The concept of owning rental property is fairly simple to understand. That's one of the things that makes real estate investment trusts (REITs) so desirable. However, these are complex companies and they are increasingly making complex investments, often outside of property ownership, to facilitate their growth. This is a trend you need to watch closely.
A big deal
A good example of an aggressive investment was AvalonBay (NYSE: AVB ) and Equity Residential's (NYSE: EQR ) purchase of Archstone properties from Lehman Brothers Holdings. The $6.5 billion transaction notably increased each company's portfolio, but included assets that neither company wanted. However, to get the good apartments, both companies were willing to deal with selling the bad ones.
Equity Residential's Sam Zell has a history of aggressive investments, like an ill-fated attempt to turn around newspaper company Tribune. So breaking up Archstone and then disposing of the unwanted parts was just business as usual. However, AvalonBay has a more conservative history focused on building from the ground up.
Thus this joint purchase was a bit outside the box for AvalonBay. That said, it quickly increased the company's scale in key markets despite the hassle of having to sell unwanted properties. While it was aggressive for AvalonBay, it kept within the normal property model. More and more REITs are actually stepping further outside of the REIT box.
A spotty history
Vornado (NYSE: VNO ) is the poster child for such investments. In addition to owning properties in New York and Washington D.C., it also owns a 32.6% interest in Toys "R" Us. That investment cost the company $0.82 a share in impairment charges in the fourth quarter of 2013. That came on top of $0.66 a share in losses attributable to the struggling toy chain.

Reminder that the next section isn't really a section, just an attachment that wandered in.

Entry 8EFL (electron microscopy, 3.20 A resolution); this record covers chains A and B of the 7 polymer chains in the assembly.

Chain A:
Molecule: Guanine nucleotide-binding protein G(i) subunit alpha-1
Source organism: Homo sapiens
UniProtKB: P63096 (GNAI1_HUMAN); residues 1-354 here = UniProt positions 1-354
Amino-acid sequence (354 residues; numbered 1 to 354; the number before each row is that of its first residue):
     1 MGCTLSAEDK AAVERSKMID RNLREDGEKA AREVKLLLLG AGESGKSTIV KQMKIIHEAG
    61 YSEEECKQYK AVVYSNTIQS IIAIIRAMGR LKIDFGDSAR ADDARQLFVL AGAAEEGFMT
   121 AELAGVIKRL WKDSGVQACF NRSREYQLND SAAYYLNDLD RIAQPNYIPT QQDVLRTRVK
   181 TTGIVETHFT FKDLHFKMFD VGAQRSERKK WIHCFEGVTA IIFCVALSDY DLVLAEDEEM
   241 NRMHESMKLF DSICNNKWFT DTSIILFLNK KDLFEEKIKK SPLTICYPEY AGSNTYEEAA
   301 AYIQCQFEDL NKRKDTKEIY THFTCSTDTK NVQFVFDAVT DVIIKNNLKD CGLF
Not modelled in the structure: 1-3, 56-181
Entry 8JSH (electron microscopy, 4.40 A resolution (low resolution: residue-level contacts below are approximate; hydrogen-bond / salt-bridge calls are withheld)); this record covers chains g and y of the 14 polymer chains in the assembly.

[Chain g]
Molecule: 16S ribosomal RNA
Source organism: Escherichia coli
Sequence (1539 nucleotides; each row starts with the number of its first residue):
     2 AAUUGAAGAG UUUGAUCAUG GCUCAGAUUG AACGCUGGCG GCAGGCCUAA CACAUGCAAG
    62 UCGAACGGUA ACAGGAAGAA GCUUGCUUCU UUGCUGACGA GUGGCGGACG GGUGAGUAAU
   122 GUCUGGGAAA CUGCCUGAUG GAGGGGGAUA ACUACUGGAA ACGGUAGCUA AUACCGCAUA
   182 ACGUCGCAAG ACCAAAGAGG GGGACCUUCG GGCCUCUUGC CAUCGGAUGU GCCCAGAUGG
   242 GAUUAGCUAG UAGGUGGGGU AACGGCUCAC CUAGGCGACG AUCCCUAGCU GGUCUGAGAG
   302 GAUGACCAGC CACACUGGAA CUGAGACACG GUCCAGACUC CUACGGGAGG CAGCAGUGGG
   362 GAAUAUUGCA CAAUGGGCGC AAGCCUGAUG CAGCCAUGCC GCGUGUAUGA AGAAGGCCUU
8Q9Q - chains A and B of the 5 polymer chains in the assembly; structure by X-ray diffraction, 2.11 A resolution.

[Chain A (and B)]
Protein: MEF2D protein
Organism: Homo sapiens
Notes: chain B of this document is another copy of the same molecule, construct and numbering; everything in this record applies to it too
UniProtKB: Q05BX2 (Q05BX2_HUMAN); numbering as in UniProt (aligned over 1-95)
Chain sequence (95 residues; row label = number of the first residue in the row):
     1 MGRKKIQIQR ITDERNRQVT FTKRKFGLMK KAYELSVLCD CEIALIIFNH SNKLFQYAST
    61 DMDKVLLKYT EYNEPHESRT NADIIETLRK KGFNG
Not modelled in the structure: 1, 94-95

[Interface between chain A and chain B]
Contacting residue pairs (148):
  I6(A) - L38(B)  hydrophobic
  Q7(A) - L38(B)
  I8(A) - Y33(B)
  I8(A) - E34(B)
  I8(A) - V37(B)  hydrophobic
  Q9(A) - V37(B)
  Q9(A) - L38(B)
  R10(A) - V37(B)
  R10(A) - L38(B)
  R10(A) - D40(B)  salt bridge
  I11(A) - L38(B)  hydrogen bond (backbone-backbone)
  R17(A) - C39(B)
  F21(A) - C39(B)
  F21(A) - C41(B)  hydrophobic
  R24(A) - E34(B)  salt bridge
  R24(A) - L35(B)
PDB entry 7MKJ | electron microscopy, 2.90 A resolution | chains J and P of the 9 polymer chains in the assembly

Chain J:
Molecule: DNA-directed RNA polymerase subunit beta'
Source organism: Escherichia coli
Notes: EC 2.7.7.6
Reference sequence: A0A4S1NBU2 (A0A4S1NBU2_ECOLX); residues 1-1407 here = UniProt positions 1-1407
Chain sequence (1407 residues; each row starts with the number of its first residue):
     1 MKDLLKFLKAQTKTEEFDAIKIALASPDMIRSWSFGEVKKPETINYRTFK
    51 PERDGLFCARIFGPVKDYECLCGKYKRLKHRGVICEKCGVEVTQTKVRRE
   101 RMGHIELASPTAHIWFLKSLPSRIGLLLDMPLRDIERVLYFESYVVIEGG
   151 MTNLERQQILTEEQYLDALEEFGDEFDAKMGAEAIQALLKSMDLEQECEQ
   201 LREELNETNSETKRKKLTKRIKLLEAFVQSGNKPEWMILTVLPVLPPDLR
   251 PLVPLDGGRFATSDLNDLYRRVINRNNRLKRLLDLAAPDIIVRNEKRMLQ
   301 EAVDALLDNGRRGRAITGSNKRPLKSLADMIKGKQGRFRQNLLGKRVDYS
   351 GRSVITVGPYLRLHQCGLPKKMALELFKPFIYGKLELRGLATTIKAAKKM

Clearly, Vornado's foray into kids toys isn't working out so well and there doesn't appear to be an easy way out. But this isn't the first time the company's been burned. It's attempt to help J.C. Penney also soured quickly: an investment in that retailer's turnaround ended with Vornado's sale of its nearly 10% stake at an over $250 million loss.
Others throwing a hat in the ring
Vornado's cautionary tale, however, isn't stopping others from trying their hands at investing. For example, Health Care REIT (NYSE: HCN ) bought Sunrise Assisted Living in 2012 for its property. It quickly sold Sunrise's management company to Kohlberg Kravis Roberts, retaining a 20% interest. Health Care REIT recently agreed to up its stake to 24% to help a Canadian senior housing manager buy Sunrise from Kohlberg Kravis Roberts.
While the deal is well within Health Care REIT's focus on senior housing, it's upping its stake in an investment well outside of property ownership. So far it's worked out, but Vornado's investment results show the risk.
Another example is Kimco Realty's (NYSE: KIM ) participation in the grocery business. It all started with an investment in troubled grocery chain Albertsons in 2006. Kimco added to that investment in 2013 when it joined in the purchase of SUPERVALU assets by Cerberus Capital Management. And now it's participating in Cerberus' purchase of Safeway. After this transaction, it will have a nearly 10% stake in the resulting grocery chain and own over eight million shares of SUPERVALU.
So far this series of deals has been a winner for Kimco. The SUPERVALU stake alone has an unrealized gain of over $20 million. But CEO Milton Cooper notes that this supermarket foray is part of the company's, "...Plus strategy of creating additional value through opportunistic investments with real estate rich retailers." That's a far cry from the traditional REIT model, which Vornado shows doesn't always play out well.
Winners and losers
As you are no doubt aware, when you invest you pick some winners and some losers. You hope your good calls outweigh your bad ones. REITs are increasingly making such investment choices, too. Keep a close eye on this trend and if you own Vornado, Kimco, or Health Care REIT make sure to watch their portfolios and their outside investments.
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